The Colorado Springs area job market got both good and bad news for August: The jobless rate fell from the previous month while payrolls grew at the slowest rate this year.
According to data released Wednesday by the Colorado Department of Labor and Employment, the area's unemployment rate fell in August to 8.3 percent from 8.4 percent in June and July, but the decline resulted from nearly 500 area residents leaving the job market rather than finding jobs. To be considered part of the job market, people must either be employed or looking for work. The area's jobless rate was 9.2 percent a year ago.
Area payrolls - indicating the number of jobs added - rose in August by slightly less than 1 percent, compared with a year earlier - the first time payrolls have grown that slowly since December. Much of the slowdown resulted from job losses in the real estate, construction, retailing and tourism industries, which offset growth in education and health care.
The unemployment rate is calculated from the results of a survey of residents, while payroll data comes from a survey of employers. Both sets of data are compiled by the U.S. Bureau of Labor Statistics, which remained closed Wednesday as part of the federal government shutdown. The state labor department posted the data Wednesday on its website.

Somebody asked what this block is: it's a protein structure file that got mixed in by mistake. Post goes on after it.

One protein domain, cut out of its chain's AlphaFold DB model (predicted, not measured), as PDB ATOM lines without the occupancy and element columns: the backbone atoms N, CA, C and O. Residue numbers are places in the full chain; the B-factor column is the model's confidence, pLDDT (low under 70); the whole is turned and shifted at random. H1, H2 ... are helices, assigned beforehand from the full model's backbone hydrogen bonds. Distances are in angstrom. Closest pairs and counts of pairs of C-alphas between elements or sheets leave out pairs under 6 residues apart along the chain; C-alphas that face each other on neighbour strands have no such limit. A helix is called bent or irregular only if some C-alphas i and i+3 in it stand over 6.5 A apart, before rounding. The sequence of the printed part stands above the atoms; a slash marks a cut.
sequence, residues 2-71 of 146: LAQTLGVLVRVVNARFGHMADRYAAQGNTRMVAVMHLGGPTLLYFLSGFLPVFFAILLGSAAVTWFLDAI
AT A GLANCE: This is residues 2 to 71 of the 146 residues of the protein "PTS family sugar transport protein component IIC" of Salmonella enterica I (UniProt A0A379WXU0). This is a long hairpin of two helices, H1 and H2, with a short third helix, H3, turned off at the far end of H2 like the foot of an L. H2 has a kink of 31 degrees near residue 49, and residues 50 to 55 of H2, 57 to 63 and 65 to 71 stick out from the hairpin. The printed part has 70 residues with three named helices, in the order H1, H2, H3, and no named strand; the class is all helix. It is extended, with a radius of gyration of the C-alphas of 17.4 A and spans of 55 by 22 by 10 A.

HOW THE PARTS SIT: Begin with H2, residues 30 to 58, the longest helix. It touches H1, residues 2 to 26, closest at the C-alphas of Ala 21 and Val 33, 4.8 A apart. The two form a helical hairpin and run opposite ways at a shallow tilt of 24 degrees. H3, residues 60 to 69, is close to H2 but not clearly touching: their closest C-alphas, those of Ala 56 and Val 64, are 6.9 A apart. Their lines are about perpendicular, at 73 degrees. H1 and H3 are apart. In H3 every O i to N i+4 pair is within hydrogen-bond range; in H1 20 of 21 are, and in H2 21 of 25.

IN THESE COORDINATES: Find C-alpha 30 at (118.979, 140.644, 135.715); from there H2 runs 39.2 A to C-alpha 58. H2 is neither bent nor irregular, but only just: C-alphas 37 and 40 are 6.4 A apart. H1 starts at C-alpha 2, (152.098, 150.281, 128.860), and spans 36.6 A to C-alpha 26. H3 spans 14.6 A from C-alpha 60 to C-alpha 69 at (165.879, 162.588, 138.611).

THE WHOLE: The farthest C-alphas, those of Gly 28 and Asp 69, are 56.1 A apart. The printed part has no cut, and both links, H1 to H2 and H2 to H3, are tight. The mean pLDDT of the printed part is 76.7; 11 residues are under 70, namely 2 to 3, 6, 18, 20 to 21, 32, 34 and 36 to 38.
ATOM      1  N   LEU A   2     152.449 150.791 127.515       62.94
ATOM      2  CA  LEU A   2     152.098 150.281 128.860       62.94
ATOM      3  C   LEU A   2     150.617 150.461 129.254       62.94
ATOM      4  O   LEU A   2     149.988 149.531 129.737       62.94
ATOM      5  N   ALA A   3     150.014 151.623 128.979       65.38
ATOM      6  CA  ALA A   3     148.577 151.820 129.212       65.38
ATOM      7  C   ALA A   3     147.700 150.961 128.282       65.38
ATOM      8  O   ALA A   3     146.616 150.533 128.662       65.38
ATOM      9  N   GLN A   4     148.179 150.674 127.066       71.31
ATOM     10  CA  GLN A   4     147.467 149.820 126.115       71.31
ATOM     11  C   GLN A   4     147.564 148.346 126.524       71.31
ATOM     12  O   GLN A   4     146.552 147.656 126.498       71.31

Tom Binnings, a senior partner of Summit Economics LLC, a local economic research and consulting firm, said the local economy benefitted earlier this year from the arrival of an aviation unit at Fort Carson and strong housing construction. But the gains from the aviation unit already have played out, and construction is starting to slow as mortgage rates rise. The local tourism and retail industries also took a hit from flooding that hit western El Paso and eastern Teller counties in August, which caused repeated closures of U.S. Highway 24 near Manitou Springs, he said.
"We are probably seeing the impact of the flooding as well as sequestration (automatic federal budget cuts) in the August numbers," Binnings said. "I was pleasantly surprised with the strength of the local economy during the first half of the year, but the strength during the second half will depend on how long the federal government stays shut down, how deep the next round of cuts will be in sequestration and how high mortgage rates go."
Unemployment rates fell in every other metropolitan area of the state except for Pueblo, which remained unchanged at 9.7 percent. Boulder had the lowest jobless rate among the seven metro areas at 5.2 percent.
The state's unemployment rate was 7 percent in August, down from 7.1 percent in July. The U.S. unemployment rate fell in August to 7.3 percent from 7.4 percent in July.
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